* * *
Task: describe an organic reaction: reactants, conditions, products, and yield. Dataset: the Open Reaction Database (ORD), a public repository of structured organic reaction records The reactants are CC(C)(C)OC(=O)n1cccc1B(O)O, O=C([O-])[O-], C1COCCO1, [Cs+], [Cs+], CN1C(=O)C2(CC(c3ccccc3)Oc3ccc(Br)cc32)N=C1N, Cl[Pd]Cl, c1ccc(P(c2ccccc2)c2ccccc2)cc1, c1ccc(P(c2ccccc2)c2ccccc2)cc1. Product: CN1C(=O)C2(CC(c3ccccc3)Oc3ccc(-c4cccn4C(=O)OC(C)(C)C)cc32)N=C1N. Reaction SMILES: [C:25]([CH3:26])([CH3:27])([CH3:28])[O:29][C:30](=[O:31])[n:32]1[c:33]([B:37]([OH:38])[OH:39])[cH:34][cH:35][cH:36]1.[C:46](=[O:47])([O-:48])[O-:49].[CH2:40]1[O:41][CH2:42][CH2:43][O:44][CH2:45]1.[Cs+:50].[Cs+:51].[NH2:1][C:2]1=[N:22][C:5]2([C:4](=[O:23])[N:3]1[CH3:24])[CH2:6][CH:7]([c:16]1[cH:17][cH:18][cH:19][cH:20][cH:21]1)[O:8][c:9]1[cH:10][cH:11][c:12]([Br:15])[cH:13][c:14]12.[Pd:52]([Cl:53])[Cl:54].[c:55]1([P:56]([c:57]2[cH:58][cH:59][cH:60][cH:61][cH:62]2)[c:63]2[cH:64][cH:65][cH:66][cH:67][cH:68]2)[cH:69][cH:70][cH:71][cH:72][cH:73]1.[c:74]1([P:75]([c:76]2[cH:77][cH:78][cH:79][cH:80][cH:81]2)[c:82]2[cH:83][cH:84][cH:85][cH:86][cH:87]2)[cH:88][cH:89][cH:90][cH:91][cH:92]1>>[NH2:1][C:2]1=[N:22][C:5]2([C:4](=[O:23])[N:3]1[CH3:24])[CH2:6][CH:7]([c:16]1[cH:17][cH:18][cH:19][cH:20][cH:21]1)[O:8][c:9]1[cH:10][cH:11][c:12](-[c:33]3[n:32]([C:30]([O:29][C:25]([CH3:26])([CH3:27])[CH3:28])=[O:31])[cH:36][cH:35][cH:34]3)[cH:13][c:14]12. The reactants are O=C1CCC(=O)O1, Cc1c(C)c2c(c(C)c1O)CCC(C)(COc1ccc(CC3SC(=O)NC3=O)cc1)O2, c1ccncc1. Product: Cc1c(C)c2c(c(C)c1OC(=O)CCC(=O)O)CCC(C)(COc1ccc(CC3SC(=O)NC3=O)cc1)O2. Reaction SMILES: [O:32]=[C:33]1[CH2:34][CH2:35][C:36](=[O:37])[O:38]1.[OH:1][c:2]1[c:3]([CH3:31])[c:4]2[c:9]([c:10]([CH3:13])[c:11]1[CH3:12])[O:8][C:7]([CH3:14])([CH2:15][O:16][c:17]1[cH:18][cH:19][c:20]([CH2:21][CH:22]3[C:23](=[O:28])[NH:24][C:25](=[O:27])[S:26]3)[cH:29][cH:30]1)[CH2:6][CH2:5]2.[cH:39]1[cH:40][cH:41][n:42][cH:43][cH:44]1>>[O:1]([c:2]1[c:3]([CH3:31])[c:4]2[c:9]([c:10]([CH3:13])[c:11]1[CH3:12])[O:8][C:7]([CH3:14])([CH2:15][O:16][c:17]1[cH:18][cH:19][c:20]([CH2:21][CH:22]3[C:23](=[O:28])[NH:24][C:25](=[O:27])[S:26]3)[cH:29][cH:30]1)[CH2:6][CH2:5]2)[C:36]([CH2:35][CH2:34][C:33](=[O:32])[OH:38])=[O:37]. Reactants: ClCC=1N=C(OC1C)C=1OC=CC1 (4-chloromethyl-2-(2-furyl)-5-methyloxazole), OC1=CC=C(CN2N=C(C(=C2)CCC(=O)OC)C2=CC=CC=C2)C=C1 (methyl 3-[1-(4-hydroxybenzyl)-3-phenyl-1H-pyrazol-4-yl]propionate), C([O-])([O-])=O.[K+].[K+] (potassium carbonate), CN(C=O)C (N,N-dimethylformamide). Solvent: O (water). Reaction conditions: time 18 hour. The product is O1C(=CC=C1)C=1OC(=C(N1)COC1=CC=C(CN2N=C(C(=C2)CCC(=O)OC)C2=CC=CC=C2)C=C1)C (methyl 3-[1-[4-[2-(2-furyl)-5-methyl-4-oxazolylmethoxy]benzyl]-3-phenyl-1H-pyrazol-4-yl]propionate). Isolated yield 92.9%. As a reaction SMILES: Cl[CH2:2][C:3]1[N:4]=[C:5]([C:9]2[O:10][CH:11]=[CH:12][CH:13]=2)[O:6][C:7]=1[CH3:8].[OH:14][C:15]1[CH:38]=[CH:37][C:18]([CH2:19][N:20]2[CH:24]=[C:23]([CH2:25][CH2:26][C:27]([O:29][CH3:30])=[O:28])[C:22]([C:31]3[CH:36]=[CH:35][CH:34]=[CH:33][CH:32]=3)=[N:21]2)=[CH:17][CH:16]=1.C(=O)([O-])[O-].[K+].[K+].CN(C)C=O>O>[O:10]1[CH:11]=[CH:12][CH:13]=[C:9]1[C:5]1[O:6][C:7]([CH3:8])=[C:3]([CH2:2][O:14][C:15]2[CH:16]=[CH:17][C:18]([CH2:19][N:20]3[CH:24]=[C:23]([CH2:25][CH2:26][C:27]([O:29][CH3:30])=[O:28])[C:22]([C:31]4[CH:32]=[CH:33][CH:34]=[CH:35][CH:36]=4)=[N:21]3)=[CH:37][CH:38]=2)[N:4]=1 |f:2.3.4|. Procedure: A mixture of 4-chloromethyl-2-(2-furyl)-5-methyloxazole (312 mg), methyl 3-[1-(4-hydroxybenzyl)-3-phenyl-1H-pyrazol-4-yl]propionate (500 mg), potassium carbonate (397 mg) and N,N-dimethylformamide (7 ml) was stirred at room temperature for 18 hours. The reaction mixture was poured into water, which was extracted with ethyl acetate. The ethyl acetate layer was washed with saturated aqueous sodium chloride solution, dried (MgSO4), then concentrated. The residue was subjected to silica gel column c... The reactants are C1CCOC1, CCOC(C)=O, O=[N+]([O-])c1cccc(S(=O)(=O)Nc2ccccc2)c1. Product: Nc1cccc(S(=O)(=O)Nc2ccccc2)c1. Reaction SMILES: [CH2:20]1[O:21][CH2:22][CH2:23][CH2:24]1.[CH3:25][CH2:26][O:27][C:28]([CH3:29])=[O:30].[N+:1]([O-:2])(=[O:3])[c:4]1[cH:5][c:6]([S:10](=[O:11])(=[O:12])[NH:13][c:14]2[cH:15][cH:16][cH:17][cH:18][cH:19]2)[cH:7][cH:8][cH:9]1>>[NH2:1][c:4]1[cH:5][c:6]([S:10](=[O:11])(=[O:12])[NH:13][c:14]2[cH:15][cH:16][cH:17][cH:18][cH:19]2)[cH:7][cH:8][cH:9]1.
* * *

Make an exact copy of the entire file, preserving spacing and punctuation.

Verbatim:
Task: describe an organic reaction: reactants, conditions, products, and yield. Dataset: the Open Reaction Database (ORD), a public repository of structured organic reaction records The reactants are CC(C)(C)OC(=O)n1cccc1B(O)O, O=C([O-])[O-], C1COCCO1, [Cs+], [Cs+], CN1C(=O)C2(CC(c3ccccc3)Oc3ccc(Br)cc32)N=C1N, Cl[Pd]Cl, c1ccc(P(c2ccccc2)c2ccccc2)cc1, c1ccc(P(c2ccccc2)c2ccccc2)cc1. Product: CN1C(=O)C2(CC(c3ccccc3)Oc3ccc(-c4cccn4C(=O)OC(C)(C)C)cc32)N=C1N. Reaction SMILES: [C:25]([CH3:26])([CH3:27])([CH3:28])[O:29][C:30](=[O:31])[n:32]1[c:33]([B:37]([OH:38])[OH:39])[cH:34][cH:35][cH:36]1.[C:46](=[O:47])([O-:48])[O-:49].[CH2:40]1[O:41][CH2:42][CH2:43][O:44][CH2:45]1.[Cs+:50].[Cs+:51].[NH2:1][C:2]1=[N:22][C:5]2([C:4](=[O:23])[N:3]1[CH3:24])[CH2:6][CH:7]([c:16]1[cH:17][cH:18][cH:19][cH:20][cH:21]1)[O:8][c:9]1[cH:10][cH:11][c:12]([Br:15])[cH:13][c:14]12.[Pd:52]([Cl:53])[Cl:54].[c:55]1([P:56]([c:57]2[cH:58][cH:59][cH:60][cH:61][cH:62]2)[c:63]2[cH:64][cH:65][cH:66][cH:67][cH:68]2)[cH:69][cH:70][cH:71][cH:72][cH:73]1.[c:74]1([P:75]([c:76]2[cH:77][cH:78][cH:79][cH:80][cH:81]2)[c:82]2[cH:83][cH:84][cH:85][cH:86][cH:87]2)[cH:88][cH:89][cH:90][cH:91][cH:92]1>>[NH2:1][C:2]1=[N:22][C:5]2([C:4](=[O:23])[N:3]1[CH3:24])[CH2:6][CH:7]([c:16]1[cH:17][cH:18][cH:19][cH:20][cH:21]1)[O:8][c:9]1[cH:10][cH:11][c:12](-[c:33]3[n:32]([C:30]([O:29][C:25]([CH3:26])([CH3:27])[CH3:28])=[O:31])[cH:36][cH:35][cH:34]3)[cH:13][c:14]12. The reactants are O=C1CCC(=O)O1, Cc1c(C)c2c(c(C)c1O)CCC(C)(COc1ccc(CC3SC(=O)NC3=O)cc1)O2, c1ccncc1. Product: Cc1c(C)c2c(c(C)c1OC(=O)CCC(=O)O)CCC(C)(COc1ccc(CC3SC(=O)NC3=O)cc1)O2. Reaction SMILES: [O:32]=[C:33]1[CH2:34][CH2:35][C:36](=[O:37])[O:38]1.[OH:1][c:2]1[c:3]([CH3:31])[c:4]2[c:9]([c:10]([CH3:13])[c:11]1[CH3:12])[O:8][C:7]([CH3:14])([CH2:15][O:16][c:17]1[cH:18][cH:19][c:20]([CH2:21][CH:22]3[C:23](=[O:28])[NH:24][C:25](=[O:27])[S:26]3)[cH:29][cH:30]1)[CH2:6][CH2:5]2.[cH:39]1[cH:40][cH:41][n:42][cH:43][cH:44]1>>[O:1]([c:2]1[c:3]([CH3:31])[c:4]2[c:9]([c:10]([CH3:13])[c:11]1[CH3:12])[O:8][C:7]([CH3:14])([CH2:15][O:16][c:17]1[cH:18][cH:19][c:20]([CH2:21][CH:22]3[C:23](=[O:28])[NH:24][C:25](=[O:27])[S:26]3)[cH:29][cH:30]1)[CH2:6][CH2:5]2)[C:36]([CH2:35][CH2:34][C:33](=[O:32])[OH:38])=[O:37]. Reactants: ClCC=1N=C(OC1C)C=1OC=CC1 (4-chloromethyl-2-(2-furyl)-5-methyloxazole), OC1=CC=C(CN2N=C(C(=C2)CCC(=O)OC)C2=CC=CC=C2)C=C1 (methyl 3-[1-(4-hydroxybenzyl)-3-phenyl-1H-pyrazol-4-yl]propionate), C([O-])([O-])=O.[K+].[K+] (potassium carbonate), CN(C=O)C (N,N-dimethylformamide). Solvent: O (water). Reaction conditions: time 18 hour. The product is O1C(=CC=C1)C=1OC(=C(N1)COC1=CC=C(CN2N=C(C(=C2)CCC(=O)OC)C2=CC=CC=C2)C=C1)C (methyl 3-[1-[4-[2-(2-furyl)-5-methyl-4-oxazolylmethoxy]benzyl]-3-phenyl-1H-pyrazol-4-yl]propionate). Isolated yield 92.9%. As a reaction SMILES: Cl[CH2:2][C:3]1[N:4]=[C:5]([C:9]2[O:10][CH:11]=[CH:12][CH:13]=2)[O:6][C:7]=1[CH3:8].[OH:14][C:15]1[CH:38]=[CH:37][C:18]([CH2:19][N:20]2[CH:24]=[C:23]([CH2:25][CH2:26][C:27]([O:29][CH3:30])=[O:28])[C:22]([C:31]3[CH:36]=[CH:35][CH:34]=[CH:33][CH:32]=3)=[N:21]2)=[CH:17][CH:16]=1.C(=O)([O-])[O-].[K+].[K+].CN(C)C=O>O>[O:10]1[CH:11]=[CH:12][CH:13]=[C:9]1[C:5]1[O:6][C:7]([CH3:8])=[C:3]([CH2:2][O:14][C:15]2[CH:16]=[CH:17][C:18]([CH2:19][N:20]3[CH:24]=[C:23]([CH2:25][CH2:26][C:27]([O:29][CH3:30])=[O:28])[C:22]([C:31]4[CH:32]=[CH:33][CH:34]=[CH:35][CH:36]=4)=[N:21]3)=[CH:37][CH:38]=2)[N:4]=1 |f:2.3.4|. Procedure: A mixture of 4-chloromethyl-2-(2-furyl)-5-methyloxazole (312 mg), methyl 3-[1-(4-hydroxybenzyl)-3-phenyl-1H-pyrazol-4-yl]propionate (500 mg), potassium carbonate (397 mg) and N,N-dimethylformamide (7 ml) was stirred at room temperature for 18 hours. The reaction mixture was poured into water, which was extracted with ethyl acetate. The ethyl acetate layer was washed with saturated aqueous sodium chloride solution, dried (MgSO4), then concentrated. The residue was subjected to silica gel column c... The reactants are C1CCOC1, CCOC(C)=O, O=[N+]([O-])c1cccc(S(=O)(=O)Nc2ccccc2)c1. Product: Nc1cccc(S(=O)(=O)Nc2ccccc2)c1. Reaction SMILES: [CH2:20]1[O:21][CH2:22][CH2:23][CH2:24]1.[CH3:25][CH2:26][O:27][C:28]([CH3:29])=[O:30].[N+:1]([O-:2])(=[O:3])[c:4]1[cH:5][c:6]([S:10](=[O:11])(=[O:12])[NH:13][c:14]2[cH:15][cH:16][cH:17][cH:18][cH:19]2)[cH:7][cH:8][cH:9]1>>[NH2:1][c:4]1[cH:5][c:6]([S:10](=[O:11])(=[O:12])[NH:13][c:14]2[cH:15][cH:16][cH:17][cH:18][cH:19]2)[cH:7][cH:8][cH:9]1.